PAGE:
`+(a::Int8, b::Int8) = add_int8(a, b)`

+(a::Int16, b::Int16) = add_int16(a, b)

+(a::Float32, b::Float32) = add_float32(a, b)

(operators are functions in Julia, hence we can name the function `+`

)

Defining an abstract plus operator rather than dealing with concrete plus operators/functions such as `add_int8`

and `add_float32`

, allows us to express other algorithms abstractly.

E.g. imagine Julia didn’t know how to multiply. We could describe it like this for any integer number:

`function *(a::Integer, b::Integer)`

sum = 0

for i in 1:a

sum += b

end

return sum

end

This saves us from defining multiply for every integer bit size.

## Geometric Shapes Example

Let take a higher level example. We might want to write an algorithm which deals with intersections between different geometric shapes. You don’t want to write the algorithm for every concrete geometric shape which might intersect.

Rather you want the function `intersect`

to be generic and operating on the abstract type `Shape`

, rather than a concrete shape such as a `Rectangle`

, `Polygon`

or `Circle`

:

`function intersect(a::Circle, b::Rectangle)`

function intersect(a::Polygon, b::Circle)

function intersect(a::Polygon, b::Rectangle)

To define these concrete shapes as subtypes of an abstract shape type, we first have to state that `Shape`

is an abstract type:

`abstract type Shape`

Then we define each type as being a subtype of `Shape`

`struct Rectangle <: Shape`

struct Circle <: Shape

struct Polygon <: Shape

(I am not providing the full implementation details here, as that isn’t relevant for the topic.)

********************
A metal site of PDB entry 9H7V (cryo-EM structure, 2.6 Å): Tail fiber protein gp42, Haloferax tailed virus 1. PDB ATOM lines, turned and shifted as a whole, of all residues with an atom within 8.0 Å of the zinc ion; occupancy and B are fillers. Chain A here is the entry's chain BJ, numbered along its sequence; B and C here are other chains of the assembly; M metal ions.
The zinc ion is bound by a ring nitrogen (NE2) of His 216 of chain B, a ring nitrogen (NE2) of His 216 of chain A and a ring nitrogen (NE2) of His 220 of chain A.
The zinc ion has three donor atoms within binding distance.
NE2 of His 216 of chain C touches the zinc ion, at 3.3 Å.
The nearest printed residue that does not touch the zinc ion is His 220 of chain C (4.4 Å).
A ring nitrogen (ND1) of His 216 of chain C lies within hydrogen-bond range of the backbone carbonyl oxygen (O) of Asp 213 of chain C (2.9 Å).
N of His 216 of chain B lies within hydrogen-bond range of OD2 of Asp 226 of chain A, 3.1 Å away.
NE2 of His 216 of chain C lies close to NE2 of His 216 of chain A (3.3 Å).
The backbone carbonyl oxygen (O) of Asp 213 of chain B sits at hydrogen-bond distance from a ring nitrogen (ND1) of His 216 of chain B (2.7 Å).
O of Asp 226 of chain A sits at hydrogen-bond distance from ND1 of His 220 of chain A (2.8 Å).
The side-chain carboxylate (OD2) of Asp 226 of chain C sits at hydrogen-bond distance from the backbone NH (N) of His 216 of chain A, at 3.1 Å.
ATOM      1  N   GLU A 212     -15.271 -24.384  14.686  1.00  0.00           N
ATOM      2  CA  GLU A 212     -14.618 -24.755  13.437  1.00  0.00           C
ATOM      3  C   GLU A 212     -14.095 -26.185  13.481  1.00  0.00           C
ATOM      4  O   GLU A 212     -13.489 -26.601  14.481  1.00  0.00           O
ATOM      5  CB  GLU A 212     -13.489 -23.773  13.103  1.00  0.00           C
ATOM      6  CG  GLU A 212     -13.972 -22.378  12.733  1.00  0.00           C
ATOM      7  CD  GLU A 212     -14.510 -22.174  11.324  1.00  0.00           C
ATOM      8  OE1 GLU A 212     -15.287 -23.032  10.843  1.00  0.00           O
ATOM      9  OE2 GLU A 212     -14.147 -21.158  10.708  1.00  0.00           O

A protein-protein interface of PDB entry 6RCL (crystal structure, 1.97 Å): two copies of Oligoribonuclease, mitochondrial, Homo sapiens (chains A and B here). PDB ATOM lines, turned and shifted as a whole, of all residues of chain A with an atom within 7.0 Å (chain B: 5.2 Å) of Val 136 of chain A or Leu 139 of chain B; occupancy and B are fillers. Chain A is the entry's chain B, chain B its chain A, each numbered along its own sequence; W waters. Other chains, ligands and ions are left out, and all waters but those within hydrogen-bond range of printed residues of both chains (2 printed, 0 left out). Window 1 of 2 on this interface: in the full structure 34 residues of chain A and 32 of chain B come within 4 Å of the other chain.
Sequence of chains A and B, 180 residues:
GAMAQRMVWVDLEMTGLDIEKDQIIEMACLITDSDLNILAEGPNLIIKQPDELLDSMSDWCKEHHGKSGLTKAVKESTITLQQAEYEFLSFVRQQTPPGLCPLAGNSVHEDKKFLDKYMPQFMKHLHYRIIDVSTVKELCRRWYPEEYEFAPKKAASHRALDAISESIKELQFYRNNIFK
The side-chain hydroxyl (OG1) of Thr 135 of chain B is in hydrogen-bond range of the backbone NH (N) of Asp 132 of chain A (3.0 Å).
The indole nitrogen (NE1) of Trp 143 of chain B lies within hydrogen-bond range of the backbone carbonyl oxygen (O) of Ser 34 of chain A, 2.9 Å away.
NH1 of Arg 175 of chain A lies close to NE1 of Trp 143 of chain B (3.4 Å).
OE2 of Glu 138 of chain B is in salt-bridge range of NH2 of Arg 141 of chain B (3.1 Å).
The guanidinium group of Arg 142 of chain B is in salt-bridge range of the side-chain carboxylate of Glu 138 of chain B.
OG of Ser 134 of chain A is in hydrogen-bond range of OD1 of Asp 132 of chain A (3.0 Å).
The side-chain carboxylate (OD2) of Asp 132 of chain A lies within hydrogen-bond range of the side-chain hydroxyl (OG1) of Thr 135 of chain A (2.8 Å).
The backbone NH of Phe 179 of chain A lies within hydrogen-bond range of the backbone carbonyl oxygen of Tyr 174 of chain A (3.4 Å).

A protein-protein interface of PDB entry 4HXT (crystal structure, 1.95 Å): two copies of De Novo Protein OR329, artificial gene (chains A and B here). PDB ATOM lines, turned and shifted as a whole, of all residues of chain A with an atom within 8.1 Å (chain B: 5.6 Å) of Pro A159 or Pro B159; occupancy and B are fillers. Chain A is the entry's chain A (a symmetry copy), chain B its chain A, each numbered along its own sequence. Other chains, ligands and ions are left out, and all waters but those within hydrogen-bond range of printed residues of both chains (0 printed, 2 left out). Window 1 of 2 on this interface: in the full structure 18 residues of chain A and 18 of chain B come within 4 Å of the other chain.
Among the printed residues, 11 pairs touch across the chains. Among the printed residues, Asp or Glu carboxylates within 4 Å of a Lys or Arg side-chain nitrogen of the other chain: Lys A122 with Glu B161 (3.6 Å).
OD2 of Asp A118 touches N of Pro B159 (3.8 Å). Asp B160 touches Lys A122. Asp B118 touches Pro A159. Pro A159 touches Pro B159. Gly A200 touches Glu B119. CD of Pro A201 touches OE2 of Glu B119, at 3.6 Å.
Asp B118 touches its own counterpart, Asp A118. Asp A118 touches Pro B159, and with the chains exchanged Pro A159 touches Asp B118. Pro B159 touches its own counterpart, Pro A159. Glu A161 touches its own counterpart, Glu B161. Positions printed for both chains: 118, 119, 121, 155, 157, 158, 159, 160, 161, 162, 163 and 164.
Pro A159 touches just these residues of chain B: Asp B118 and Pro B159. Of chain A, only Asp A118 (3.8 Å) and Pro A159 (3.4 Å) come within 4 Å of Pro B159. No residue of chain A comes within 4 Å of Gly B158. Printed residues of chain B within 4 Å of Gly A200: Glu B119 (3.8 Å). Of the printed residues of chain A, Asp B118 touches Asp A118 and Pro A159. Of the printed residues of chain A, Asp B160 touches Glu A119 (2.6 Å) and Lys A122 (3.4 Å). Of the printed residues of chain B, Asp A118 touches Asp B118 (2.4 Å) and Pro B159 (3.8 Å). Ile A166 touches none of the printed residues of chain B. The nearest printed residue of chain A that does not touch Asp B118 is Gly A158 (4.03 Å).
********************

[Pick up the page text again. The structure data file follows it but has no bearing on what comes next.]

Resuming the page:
Now we could define some algorithm `foobar`

doing stuff on some shapes.

`function foobar(a::Shape, b::Shape)`

if intersect(a, b)

dostuff(a)

...

end

...

end

The exact implementation is not important. What matters is that the code inside the `foobar`

function does not have to care about the concrete type the shapes `a`

and `b`

are.

# Abstractions in a Natural Language

This brings us to what I think is an interesting point, because we rarely thing that much about it. How do we create abstractions in a natural language so we can keep it small and avoid verboseness?

“ma telo,” means “swamp” in the language Toki Pona. If we look at the word “swamp”, there is really no way of guessing what it means. It does not consist of smaller parts which we may use to decipher the meaning. We simply need to have learned through a description what swamp means.

“ma telo,” on the other hand may be interpreted by anyone who know the 120 root words of Toki Pona.

Just like the `intersect`

or plus operator in the Julia programming language, words in Toki Pona takes on a large number of possible meanings. Thus each word is highly abstract. An abstract concept may be viewed as the union of many concrete related concepts.

Thus what Toki Pona is all about is intersecting the meanings of abstract words to derive more concrete concepts. Words in Toki Pona means both nouns, verbs, adjectives etc. There are no distinct verbs or adjectives. Words are far broader in meaning.

So for instance the root word *ma* could mean land, earth, soil, country etc. We could say that a swamp is a form of land. But if we want to be specific when referring to this land we can’t just say *ma*, as that is too generic.

However *telo* means anything from wet, water, liquid, drinking, body of water, stream, milk, sea, to area covered with water etc.

Thus by combining *ma* and *telo* we indicate that we are dealing with some sort of land area which is wet or covered with water.